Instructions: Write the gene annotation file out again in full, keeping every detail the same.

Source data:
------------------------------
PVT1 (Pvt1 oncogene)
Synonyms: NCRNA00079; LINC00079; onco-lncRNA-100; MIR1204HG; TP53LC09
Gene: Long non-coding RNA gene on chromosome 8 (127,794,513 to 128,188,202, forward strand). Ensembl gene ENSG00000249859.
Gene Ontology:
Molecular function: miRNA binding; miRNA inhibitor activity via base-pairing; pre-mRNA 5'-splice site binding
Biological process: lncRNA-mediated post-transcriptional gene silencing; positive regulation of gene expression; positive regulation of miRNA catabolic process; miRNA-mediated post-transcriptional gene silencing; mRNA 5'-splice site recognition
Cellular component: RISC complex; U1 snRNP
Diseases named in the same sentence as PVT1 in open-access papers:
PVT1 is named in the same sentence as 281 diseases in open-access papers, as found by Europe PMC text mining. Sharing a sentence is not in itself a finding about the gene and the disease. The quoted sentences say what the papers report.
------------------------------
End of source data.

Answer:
PVT1 (Pvt1 oncogene)
Synonyms: NCRNA00079; LINC00079; onco-lncRNA-100; MIR1204HG; TP53LC09
Gene: Long non-coding RNA gene on chromosome 8 (127,794,513 to 128,188,202, forward strand). Ensembl gene ENSG00000249859.
Gene Ontology:
Molecular function: miRNA binding; miRNA inhibitor activity via base-pairing; pre-mRNA 5'-splice site binding
Biological process: lncRNA-mediated post-transcriptional gene silencing; positive regulation of gene expression; positive regulation of miRNA catabolic process; miRNA-mediated post-transcriptional gene silencing; mRNA 5'-splice site recognition
Cellular component: RISC complex; U1 snRNP
Diseases named in the same sentence as PVT1 in open-access papers:
PVT1 is named in the same sentence as 281 diseases in open-access papers, as found by Europe PMC text mining. Sharing a sentence is not in itself a finding about the gene and the disease. The quoted sentences say what the papers report.